20. While you’re at it, ask those same clients to write a short testimonial or letter of recommendation
21. Then fire your 3 worst clients, dedicating your time to finding new and better ones
22. Fire the employee that’s doing nothing for your company but bleeding you for a monthly paycheck
23. Register for an industry conference, where you can build relationships with powerful people
24. Offer to speak at the conference about a topic all of your peers would like to know more about
25. Hire a professional to rewrite your rÃ©sumÃ© and then go jobhunting
26. If your product or service clearly provides more value than it costs, raise your rates or prices and see what happens
27. Send out an e-mail to your friends, asking if they know of any killer job openings coming up that you might qualify for
28. Apply for an evening program to get your graduate degree
29. Write a proposal for ways your company can improve and send it to a higher up that cares
30. Talk to your spouse about going back to work, if there’s no longer a good reason for them to stay at home
31. If your spouse isn’t excited about personal finance, talk about going to a seminar together, and if they agree, register for one
32. Start a personal web site at yourname.com and upload your rÃ©sumÃ©, portfolio, press clippings, articles, contact information, and anything else that you’d like others to see
33. Buy some business cards and put your personal web site on them, so you can hand them out to people that might want to hire you
34. Call a company that offers a complementary product or service to yours and ask if they’d like to promote your product or service for a commission
35. While you’re at it, ask if you can promote their product or service for a commission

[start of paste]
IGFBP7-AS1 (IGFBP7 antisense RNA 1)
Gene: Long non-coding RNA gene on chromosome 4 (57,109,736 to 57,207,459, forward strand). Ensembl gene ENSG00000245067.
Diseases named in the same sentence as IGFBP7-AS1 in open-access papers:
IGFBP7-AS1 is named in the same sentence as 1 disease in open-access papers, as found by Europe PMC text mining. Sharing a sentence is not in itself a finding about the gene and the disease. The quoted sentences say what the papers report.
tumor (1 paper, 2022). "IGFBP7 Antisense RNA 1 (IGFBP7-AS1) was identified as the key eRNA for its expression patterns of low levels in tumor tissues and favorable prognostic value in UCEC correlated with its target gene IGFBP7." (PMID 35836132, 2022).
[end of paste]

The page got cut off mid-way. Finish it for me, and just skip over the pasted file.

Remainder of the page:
36. Instead of watching television tonight, read a few chapters of a personal-finance book
37. In fact, cancel your cable or satellite service. You don’t need it, and you’ll get a lot more done without it
38. Write a press release about something genuinely remarkable your company is doing and send it to the local media
39. If you’ve always wanted to write a book, buy a book about writing your proposal and set aside the time to read it
40. Join the Chamber of Commerce and network with other business leaders in your community
41. Schedule an appointment with a nutritionist to create a diet that will give you more energy to tackle your finances
42. Consider hiring a part-time housekeeper and dedicating those hours to starting your own company or bettering your career
43. Ask someone that’s more financially successful than you are to lunch and get their advice on how to improve
44. Find an Accountability Partner and talk with them for 15 minutes every morning about what you’re going to that day
45. Read (or reread) a few chapters of Getting Things Done and take an hour to put the principles in practice
47. If you’re unsatisfied with your accountant, send an e-mail to your friends and ask for recommendations
48. Put little reminders about your financial objectives beside your computer and on the back of your door, so you don’t forget them
49. Take an hour to decide if those objectives are really important to you, and if not, revise them
50. Somehow, some way, take action today, moving yourself toward your financial objectives, instead of just thinking about them